But it is common for entities to be identified by multiple attributes of different types – dates, numbers, and/or long strings of characters – which may be inefficient for forming primary keys. In these cases, it’s better to create surrogate keys of integer numeric type, which provide maximum efficiency in index management. And the surrogate key is the only option if an entity lacks attributes that uniquely identify it.

    A table with a natural primary key (left) versus a table with a surrogate key (right)

    Use the correct data types for each attribute.

    Certain data give us the option of choosing which data type to use to represent them. Dates, for example. We can choose to store them in date type fields, date/time type fields, varchar type fields, or even numeric type fields. Another case is numeric data that is not used for mathematical operations but to identify an entity, such as a driver’s license number or a zipcode.

    In the case of dates, it is convenient to use the engine’s data type, which makes it easier to manipulate data. If you need to store only the date of an event without specifying the time, the data type to choose will be simply Date; if you need to store the date and time when a certain event occurred, the data type should be DateTime.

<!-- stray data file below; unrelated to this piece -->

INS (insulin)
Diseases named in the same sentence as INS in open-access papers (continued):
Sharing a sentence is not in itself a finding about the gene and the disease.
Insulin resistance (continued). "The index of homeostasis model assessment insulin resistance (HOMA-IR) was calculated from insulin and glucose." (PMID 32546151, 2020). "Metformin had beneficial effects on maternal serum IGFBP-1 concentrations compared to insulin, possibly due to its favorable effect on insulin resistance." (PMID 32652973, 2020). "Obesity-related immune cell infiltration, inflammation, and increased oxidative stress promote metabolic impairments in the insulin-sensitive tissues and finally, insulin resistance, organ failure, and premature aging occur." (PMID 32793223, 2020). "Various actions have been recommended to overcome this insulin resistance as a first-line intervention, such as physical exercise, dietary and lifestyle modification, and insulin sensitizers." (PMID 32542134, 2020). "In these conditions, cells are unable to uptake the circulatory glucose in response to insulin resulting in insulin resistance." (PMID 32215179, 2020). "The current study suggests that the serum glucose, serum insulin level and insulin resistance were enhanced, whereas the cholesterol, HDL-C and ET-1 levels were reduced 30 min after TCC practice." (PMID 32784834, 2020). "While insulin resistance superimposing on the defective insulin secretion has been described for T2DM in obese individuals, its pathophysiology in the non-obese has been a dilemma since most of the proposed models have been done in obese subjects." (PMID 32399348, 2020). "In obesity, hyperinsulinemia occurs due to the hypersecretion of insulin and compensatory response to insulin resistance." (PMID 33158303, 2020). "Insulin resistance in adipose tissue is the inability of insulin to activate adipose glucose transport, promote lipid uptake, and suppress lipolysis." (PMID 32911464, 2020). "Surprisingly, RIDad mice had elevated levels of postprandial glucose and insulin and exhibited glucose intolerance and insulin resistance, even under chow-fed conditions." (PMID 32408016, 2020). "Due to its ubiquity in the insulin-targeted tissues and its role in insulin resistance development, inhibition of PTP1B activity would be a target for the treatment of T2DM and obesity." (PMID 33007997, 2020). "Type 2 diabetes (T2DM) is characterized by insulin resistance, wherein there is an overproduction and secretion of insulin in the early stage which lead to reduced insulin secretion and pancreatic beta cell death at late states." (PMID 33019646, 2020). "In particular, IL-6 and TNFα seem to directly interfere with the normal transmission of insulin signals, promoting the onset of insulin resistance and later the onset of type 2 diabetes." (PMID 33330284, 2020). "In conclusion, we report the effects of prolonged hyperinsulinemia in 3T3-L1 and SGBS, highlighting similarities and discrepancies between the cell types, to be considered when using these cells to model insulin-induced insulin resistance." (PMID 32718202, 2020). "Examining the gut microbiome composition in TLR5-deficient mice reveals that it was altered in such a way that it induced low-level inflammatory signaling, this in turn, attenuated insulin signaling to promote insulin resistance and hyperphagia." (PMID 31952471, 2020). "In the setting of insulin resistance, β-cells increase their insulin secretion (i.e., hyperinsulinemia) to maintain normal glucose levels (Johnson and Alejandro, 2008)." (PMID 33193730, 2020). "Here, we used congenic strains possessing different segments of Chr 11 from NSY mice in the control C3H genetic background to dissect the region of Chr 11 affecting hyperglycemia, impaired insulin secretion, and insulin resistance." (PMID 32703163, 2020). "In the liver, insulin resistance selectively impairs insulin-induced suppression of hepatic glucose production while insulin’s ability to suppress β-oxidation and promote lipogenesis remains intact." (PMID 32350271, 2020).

Using other types, such as varchar or numeric, to store dates may be convenient but only in very particular cases. For example, if it is not known in advance in which format a date will be expressed, it is convenient to store it as varchar. If search performance, sorting, or indexing is critical in handling date-type fields, a previous conversion to float can make a difference.

    Numeric data not involved in mathematical operations should be represented as varchar, applying format validations in the recording to avoid inconsistencies or repetitions. Otherwise, you expose yourself to the risk that some data exceeds the limitations of the numeric fields and forces you to refactor a design when it is already in production.

    Use of lookup tables

    Some inexperienced designers may believe that the excessive use of lookup tables to normalize a design can complicate the ERD of a database unnecessarily because it adds a large number of “satellite” tables that sometimes do not have more than a handful of elements. Those who think this should understand that the use of lookup tables has many more benefits than disadvantages. If the complexity or size of an ERD is a problem, there are ERD design tools that allow you to visualize the diagrams in different ways to be understood despite their complexity.